The UN Development Programme has ranked Egypt 115th of 189 countries in its annual Human Development Index (HDI), four places below its ranking last year.
The index, which has recorded governmental progress in human development since 1990, takes into account three main indicators: income per capita calculated in US dollars, average life expectancy, and markers of education including literacy rates and expected years of schooling.
Egypt ranked precisely in the middle of other countries in the Arab world, with the United Arab Emirates, Qatar, Saudi Arabia topping the regional list. Yet Egypt ranked below Algeria, Iran and Libya, highlighting an increased strain faced by the Egyptian government in promoting human welfare in comparison to its neighbours who are also facing internal conflict.
When the HDI score is adjusted for inequality, which can mask the actual distribution of development achievements in society, Egypt’s score loses a further 29.2 per cent of its value, reflecting the widespread variation between the rich and poor in the country.
Egypt also ranked low on the report’s Gender Inequality Index, which reflects gender-based inequalities in the areas of reproductive health, empowerment and economic activity. Egypt ranked 101 out of 160 countries, with a high number of women dying in childbirth, whilst fewer women completed secondary education compared to their male counterparts and only 22.2 per cent of Egyptian women active in the labour market.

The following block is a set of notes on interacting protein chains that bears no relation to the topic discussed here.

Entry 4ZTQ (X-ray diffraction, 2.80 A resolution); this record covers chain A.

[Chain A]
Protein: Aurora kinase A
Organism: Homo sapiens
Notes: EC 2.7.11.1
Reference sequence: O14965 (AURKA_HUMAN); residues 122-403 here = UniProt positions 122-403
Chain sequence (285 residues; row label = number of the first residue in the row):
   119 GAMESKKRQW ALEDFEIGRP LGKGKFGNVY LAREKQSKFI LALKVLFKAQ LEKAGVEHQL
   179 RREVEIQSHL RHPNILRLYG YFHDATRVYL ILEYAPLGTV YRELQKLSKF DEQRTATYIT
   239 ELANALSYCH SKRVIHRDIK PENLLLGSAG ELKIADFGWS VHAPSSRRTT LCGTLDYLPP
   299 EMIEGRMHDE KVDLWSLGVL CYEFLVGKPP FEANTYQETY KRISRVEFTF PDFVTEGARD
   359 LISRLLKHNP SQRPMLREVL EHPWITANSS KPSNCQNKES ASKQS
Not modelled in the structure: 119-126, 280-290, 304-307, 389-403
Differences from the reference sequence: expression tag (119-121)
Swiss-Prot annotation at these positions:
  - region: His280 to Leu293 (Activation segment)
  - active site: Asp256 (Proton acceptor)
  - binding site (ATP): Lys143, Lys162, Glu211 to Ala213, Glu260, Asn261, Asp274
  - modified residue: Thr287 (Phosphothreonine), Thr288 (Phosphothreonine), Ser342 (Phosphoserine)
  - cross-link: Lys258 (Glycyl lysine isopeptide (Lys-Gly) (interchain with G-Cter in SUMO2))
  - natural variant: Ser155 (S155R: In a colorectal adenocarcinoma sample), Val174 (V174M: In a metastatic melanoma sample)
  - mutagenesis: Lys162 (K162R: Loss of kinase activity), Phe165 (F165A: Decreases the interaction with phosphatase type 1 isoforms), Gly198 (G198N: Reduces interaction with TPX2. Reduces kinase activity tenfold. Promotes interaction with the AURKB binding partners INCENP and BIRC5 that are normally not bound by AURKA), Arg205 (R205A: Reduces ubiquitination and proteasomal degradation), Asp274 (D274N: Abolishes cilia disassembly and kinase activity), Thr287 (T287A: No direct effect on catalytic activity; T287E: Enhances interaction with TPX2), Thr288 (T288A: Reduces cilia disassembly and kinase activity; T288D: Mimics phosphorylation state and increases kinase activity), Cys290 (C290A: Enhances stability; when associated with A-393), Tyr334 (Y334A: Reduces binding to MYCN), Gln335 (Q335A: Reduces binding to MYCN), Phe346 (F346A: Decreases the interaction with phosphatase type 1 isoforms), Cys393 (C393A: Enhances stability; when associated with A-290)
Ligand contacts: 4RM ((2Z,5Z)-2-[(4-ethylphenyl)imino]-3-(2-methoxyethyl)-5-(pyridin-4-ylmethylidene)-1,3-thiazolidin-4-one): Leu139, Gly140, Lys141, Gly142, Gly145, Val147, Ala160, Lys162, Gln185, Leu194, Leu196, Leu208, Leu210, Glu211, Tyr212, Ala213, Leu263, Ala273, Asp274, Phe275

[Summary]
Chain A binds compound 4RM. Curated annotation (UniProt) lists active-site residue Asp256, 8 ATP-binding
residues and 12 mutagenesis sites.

Egypt has been struggling to implement reforms stipulated by the International Monetary Fund as part of the country’s loan agreement with the International Monetary Fund (IMF). Despite being ranked in the top 25 most powerful countries in the world by US News and World Report last year, inflation in Egypt reached its highest level since 1986, at 33 per cent after the currency was floated in 2016. Finance authorities also introduced VAT for the first time, increasing the cost of countless goods; it simultaneously cut state subsidies on fuel, electricity and water.
The policies have added to the financial woes of many millions of Egyptians living below the poverty line, who have complained of being unable to afford basic necessities since the price jumps. In June, it was reported that Egypt is also planning to increase public tax revenues by 131 per cent over the next four years, despite President Abdel Fatah Al-Sisi approving a law just two months earlier that allowed for an increase in the salaries of senior state officials.
In July, in an unprecedented show of digital dissent, hundreds of thousands of Egyptians took to Twitter to voice their discontent and call for Al-Sisi to step down in the aftermath of further fuel and electricity subsidy cuts.
Upon release of the data, the UN described global inequality as the defining challenge of the current time, having found that growing income differences had lowered the global HDI by one-fifth. The report noted that ongoing conflicts in Yemen, Syria and Libya had also naturally affected the global HDI given severe risks to life expectancy and economic set-backs.